How to Choose an S&P 500 ETF

What every investor should know when investing in ETFs that mirror the S&P 500

The S&P 500 Index is considered a fairly accurate snapshot of the U.S. economy since it measures the market capitalization of the nation's 500 largest corporations. In fact, the very first exchange-traded fund (ETF) created used the S&P 500 as its benchmark.

State Street Global Advisors introduced the Standard & Poor’s Depositary Receipt, better known by its arachnoid acronym, SPDR ("spider"), and traded under the symbol SPY, in 1993. It is the oldest ETF out there and remains one of the largest by any measure.

SPY has more than $362 billion in assets under management as of mid-December 2022. It also spawned a whole family of State Street ETFs known as SPDR funds, each of which focuses on a particular geographic region or market sector.

But SPY has got plenty of competition for new money from investors.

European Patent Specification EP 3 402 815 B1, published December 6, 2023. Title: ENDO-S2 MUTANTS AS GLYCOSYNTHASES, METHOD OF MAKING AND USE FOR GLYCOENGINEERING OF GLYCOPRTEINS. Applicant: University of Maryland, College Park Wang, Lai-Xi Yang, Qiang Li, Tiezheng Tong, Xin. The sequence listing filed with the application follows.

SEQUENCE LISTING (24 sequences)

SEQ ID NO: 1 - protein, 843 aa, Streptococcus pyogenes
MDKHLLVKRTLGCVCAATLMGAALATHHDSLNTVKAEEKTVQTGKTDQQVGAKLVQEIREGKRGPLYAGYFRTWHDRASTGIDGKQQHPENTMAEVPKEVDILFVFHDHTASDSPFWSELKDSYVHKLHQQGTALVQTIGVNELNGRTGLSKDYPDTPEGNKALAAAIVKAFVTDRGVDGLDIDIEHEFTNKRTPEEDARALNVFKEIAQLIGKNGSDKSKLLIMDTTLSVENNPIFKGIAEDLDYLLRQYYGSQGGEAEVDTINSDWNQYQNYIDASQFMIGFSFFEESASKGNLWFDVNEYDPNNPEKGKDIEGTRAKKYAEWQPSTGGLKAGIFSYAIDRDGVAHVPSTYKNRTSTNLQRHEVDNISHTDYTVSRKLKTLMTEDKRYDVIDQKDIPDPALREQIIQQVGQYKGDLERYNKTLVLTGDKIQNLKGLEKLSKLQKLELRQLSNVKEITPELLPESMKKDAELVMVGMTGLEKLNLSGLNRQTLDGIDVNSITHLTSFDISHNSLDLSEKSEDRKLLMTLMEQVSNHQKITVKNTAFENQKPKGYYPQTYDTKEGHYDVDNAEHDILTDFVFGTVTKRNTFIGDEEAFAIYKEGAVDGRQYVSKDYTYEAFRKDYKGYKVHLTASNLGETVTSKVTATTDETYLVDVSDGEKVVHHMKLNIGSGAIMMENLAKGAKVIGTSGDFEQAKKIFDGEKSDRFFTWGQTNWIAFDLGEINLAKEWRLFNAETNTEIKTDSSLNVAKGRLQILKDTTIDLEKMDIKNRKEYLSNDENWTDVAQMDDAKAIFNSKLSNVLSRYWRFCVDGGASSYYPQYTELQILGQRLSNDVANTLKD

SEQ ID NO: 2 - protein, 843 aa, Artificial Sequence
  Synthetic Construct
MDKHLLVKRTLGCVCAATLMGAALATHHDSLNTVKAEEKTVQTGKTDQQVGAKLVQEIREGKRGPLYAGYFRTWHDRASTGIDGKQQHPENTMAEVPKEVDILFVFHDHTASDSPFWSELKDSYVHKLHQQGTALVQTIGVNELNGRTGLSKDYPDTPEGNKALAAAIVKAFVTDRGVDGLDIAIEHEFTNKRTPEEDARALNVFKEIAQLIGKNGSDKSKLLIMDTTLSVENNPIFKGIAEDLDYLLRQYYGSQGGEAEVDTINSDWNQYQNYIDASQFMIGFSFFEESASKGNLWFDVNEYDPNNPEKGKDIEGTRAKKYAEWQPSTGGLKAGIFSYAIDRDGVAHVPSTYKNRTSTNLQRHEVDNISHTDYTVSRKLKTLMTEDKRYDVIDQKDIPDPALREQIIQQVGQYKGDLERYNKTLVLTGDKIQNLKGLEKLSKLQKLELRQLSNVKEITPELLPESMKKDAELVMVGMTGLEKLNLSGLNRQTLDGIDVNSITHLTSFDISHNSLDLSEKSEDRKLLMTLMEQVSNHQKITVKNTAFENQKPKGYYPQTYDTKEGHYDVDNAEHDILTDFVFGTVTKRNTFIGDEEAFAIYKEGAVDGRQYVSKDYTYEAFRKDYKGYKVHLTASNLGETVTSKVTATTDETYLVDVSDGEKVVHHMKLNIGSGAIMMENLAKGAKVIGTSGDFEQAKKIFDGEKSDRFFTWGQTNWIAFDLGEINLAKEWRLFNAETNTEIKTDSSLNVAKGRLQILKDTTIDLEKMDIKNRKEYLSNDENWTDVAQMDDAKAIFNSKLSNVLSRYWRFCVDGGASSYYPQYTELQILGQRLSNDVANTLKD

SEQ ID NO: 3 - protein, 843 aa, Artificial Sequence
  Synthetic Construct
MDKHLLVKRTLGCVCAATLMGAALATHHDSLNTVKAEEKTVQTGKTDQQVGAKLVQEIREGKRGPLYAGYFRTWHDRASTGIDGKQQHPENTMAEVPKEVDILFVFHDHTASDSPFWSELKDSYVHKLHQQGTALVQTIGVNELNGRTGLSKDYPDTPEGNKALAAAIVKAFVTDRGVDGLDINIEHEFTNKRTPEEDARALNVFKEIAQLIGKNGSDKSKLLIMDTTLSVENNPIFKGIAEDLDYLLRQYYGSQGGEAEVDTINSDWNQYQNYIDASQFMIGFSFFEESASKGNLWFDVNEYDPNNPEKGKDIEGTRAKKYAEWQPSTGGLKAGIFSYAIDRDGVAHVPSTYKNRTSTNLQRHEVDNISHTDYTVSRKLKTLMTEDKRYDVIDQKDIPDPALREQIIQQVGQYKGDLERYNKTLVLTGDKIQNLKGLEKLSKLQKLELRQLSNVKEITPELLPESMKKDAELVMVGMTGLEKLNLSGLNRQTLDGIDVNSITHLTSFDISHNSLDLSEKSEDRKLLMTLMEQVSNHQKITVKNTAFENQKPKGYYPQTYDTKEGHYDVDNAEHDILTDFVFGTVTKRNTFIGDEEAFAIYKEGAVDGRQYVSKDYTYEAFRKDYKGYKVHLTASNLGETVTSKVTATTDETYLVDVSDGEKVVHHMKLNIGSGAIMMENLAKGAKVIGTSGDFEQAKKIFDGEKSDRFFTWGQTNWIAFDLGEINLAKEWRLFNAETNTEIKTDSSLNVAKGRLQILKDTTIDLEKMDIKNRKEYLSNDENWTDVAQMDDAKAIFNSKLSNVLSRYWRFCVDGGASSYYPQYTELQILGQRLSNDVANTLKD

Key Takeaways

  • S&P 500 ETFs are exchange-traded funds that passively track this influential U.S. large-cap index.
  • Three of the most popular ETFs that track the S&P 500 are offered by State Street (SPDR), Vanguard (VOO), and iShares (IVV).
  • Index ETFs tend to have lower expense ratios compared to the industry average.
  • ETFs that track the same index may have different expenses and also differ in their strategy of reinvestment or payment of dividends.

How an S&P 500 ETF Works

The S&P 500 Index is, by definition, the benchmark for any S&P 500 ETF. That means the financial institution that manages the ETF buys stock in every company listed in the index, using the same weighting that the index uses. The investor's money will rise or fall with the S&P 500.

It's trickier than it sounds. The ETF manager must buy or sell a dozen or so individual stocks every year to keep up with changes in that underlying index. Some of the stocks disappear as companies get bought out, and some lose their listing on the S&P 500 by failing to meet its stringent criteria.

When that happens, the ETF sponsor sells off the outgoing index component, or at least removes it from the index holdings, and replaces it with the new listing selected for the S&P 500 Index.

The result is an ETF that tracks the S&P 500 close to perfection.